The rise of cryptocurrencies was duly acknowledged by CRA in 2014. We all know how cryptocurrency has changed the meaning of digital assets permanently. There are many businesses that have already made millions or even billions of dollars by making investments in cryptocurrencies.
The important discussion here is about the taxation of cryptocurrencies. Whether Bitcoin, Altcoin, Etherium, or any other form of cryptocurrency, all fall under the same rulings by the Canadian Revenue Agency. Generally, the CRA considers cryptocurrency as a commodity for the purposes of the Income Tax Act. There was a misunderstanding about cryptocurrency in its inception that once could directly transfer all the cryptocurrency payments into a Tax-Free Savings Accounts (TFSA), but that is not true.
Now let’s find out what are HST/GST regulations apply to Cryptocurrencies, as described by CRA.
Cryptocurrency: Capital Gain or Business Income?
According to CRA, when a person makes any transactions involving cryptocurrency, the income generated will either be treated as capital gain or business income. This is valid for the losses as well. For example, someone engages in cryptocurrency trading. The profits will be considered as capital gain or business income. At the same time, the losses will be considered as business losses or capital losses. In most cases, it solely depends on the taxpayer to establish that either their cryptocurrency revenue will be income or capital for the business.
Cryptocurrency: Barter Transactions
First of all, the dealing in cryptocurrency between the two parties is only valid if both the parties agree to avoid actual currency like Dollars and use their digital assets for the exchange. This transaction can become quite complex if not regulated through a professional accounting/bookkeeping firm. So, when the two parties finally establish and calculate a realizable value for exchanging any goods or services, this transaction is treated as a barter transaction by the CRA.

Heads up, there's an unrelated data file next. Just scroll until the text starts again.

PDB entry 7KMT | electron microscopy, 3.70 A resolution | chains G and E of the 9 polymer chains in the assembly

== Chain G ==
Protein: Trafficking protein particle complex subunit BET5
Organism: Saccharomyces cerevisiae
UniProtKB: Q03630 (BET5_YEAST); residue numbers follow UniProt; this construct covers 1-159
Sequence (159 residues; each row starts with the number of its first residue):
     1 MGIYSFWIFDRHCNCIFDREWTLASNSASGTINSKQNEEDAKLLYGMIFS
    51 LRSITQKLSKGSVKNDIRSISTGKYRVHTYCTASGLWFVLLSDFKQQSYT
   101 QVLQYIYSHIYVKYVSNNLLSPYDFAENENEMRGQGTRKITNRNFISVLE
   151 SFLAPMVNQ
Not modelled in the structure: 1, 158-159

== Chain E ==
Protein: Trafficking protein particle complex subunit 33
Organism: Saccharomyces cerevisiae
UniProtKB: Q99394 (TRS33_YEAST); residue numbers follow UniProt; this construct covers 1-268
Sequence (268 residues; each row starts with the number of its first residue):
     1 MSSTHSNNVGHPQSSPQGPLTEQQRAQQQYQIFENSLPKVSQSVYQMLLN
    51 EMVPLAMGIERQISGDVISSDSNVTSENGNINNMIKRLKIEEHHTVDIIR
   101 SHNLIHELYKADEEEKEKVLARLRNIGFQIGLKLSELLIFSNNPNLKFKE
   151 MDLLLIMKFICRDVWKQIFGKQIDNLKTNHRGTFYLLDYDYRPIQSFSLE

Bookkeeping for Cryptocurrency
No matter what method someone uses for earning through cryptocurrency, the most important thing is to keep all the records safe and sound. Businesses that accept cryptocurrency as payments for their goods or services have to establish their financial structure well in detail. The best way to do this is to hire an experienced and professional bookkeeper. That way, the business that makes transactions in the form of any digital assets can maximize their tax deductions. In addition, their investments remain on the safe side.
HST/GST on Cryptocurrency
Suppose you use cryptocurrency for the exchange of any taxable property. In that case, the GST/HST will be applied to the service or property. The calculation for these GST/HST returns will be based on the fair market value that the cryptocurrency possesses at the time of the exchange. So even if a business accepts cryptocurrency as a taxable service or property payment, the rules will be the same. And if you are worried about how to file your HST returns while using cryptocurrency, it is much better to take the assistance of a professional accounting firm.
It is better to read full guidelines by the CRA on cryptocurrency taxation before making any HST/GST filing procedure decisions. Furthermore, it will be essential for any business to keep their books updated and record any technical calculations made during their cryptocurrency exchange deal. So far, the use of cryptocurrency is taxed by the Canadian government, just like other digital assets. But the possibilities to reduce this income tax or HST on cryptocurrencies are many, and a good tax consultant may help you reap those benefits.
Sohail Afzal, CPA, CMA, MBA
Sohail Afzal, (CPA, CMA, MBA) is the founder & CEO of GTA Accounting Professional Corporation. He is a highly experienced Chartered Professional Accountant and businessman himself and understands the challenges that many businesses face when it comes to cash flow management. As an experienced business consultant & tax advisor, he is helping companies grow by providing the technical, financial, and contractual information necessary for strategic decision-making.